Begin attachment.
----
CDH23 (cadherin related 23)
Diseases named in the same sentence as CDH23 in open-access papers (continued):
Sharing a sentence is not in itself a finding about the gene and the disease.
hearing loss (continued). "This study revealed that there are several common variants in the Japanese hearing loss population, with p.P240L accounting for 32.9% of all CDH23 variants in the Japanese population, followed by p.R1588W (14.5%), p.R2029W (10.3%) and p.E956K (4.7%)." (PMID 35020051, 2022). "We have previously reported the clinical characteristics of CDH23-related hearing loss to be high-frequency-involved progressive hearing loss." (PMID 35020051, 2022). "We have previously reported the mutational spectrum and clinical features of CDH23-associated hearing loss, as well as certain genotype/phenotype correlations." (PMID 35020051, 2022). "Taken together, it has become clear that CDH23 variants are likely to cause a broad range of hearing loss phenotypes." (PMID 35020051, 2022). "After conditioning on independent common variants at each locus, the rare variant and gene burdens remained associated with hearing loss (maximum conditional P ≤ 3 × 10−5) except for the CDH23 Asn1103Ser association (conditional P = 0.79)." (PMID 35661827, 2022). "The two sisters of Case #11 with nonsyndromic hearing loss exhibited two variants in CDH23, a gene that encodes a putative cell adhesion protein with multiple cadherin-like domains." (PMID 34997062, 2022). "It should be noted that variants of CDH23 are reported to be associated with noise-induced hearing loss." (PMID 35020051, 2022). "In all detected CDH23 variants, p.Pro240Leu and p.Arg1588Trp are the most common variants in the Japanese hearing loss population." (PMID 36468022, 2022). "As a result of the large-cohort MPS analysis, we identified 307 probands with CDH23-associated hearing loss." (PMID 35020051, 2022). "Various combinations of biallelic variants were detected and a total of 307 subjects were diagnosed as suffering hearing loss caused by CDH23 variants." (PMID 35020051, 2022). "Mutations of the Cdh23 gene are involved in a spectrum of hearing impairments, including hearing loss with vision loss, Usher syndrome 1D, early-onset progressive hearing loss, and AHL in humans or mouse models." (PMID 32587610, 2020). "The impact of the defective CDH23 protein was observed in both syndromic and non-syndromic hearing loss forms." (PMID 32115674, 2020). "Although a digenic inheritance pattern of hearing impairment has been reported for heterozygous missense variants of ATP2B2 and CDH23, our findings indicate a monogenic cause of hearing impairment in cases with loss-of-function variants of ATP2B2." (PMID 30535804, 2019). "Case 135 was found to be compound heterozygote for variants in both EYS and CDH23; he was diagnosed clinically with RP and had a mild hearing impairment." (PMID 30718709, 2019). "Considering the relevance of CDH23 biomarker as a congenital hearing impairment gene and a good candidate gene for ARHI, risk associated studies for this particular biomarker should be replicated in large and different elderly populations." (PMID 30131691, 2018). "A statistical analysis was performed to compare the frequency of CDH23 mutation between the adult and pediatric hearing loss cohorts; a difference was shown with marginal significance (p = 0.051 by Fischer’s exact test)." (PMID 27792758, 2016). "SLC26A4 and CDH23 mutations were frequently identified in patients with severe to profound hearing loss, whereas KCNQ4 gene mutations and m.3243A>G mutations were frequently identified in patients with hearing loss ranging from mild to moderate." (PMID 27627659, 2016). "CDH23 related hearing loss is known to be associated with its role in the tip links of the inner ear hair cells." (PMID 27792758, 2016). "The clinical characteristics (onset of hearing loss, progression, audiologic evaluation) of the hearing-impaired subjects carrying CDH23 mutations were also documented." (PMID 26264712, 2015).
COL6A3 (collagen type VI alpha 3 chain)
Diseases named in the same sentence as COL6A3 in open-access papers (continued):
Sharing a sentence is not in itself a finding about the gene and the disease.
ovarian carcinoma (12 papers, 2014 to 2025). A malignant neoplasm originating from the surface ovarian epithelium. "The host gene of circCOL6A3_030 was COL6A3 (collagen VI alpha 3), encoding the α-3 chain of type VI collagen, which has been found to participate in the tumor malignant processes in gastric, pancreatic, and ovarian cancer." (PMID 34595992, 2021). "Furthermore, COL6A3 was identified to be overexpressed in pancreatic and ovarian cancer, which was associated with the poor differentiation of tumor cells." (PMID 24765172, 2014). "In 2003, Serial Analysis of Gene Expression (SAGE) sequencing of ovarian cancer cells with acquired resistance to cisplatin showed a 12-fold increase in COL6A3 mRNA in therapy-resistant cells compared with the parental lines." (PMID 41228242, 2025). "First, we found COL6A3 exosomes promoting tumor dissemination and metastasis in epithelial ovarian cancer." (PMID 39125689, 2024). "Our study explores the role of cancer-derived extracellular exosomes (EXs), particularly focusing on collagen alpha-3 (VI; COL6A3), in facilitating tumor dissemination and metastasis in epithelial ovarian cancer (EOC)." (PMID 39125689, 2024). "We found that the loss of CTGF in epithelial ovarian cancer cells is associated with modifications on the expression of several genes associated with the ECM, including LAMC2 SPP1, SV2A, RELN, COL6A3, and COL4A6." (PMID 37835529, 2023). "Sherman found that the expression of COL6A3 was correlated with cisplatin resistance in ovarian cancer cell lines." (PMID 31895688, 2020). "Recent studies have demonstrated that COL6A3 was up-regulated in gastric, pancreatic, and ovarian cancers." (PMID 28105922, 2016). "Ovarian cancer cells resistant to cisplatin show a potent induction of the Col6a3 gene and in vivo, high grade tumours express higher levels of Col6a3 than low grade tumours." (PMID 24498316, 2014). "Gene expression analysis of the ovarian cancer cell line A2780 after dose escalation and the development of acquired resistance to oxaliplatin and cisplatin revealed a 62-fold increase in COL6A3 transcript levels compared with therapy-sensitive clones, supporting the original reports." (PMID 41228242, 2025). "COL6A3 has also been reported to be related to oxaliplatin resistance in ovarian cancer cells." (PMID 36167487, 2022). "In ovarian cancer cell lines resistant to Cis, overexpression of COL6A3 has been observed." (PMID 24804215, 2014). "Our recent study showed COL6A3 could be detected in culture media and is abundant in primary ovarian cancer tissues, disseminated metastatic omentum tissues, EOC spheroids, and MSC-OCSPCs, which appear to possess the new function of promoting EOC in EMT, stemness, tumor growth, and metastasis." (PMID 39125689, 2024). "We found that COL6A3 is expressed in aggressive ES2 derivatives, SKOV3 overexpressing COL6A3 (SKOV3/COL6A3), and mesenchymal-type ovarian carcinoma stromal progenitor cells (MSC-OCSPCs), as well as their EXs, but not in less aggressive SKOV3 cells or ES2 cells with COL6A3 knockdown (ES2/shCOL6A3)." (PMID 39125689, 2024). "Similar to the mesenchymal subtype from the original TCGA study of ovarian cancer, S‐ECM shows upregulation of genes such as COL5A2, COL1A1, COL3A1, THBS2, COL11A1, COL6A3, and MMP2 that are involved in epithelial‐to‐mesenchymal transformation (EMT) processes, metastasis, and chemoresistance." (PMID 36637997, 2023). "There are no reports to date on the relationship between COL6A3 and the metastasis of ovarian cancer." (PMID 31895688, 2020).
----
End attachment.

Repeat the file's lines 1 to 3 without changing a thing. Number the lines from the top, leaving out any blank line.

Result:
CDH23 (cadherin related 23)
Diseases named in the same sentence as CDH23 in open-access papers (continued):
Sharing a sentence is not in itself a finding about the gene and the disease.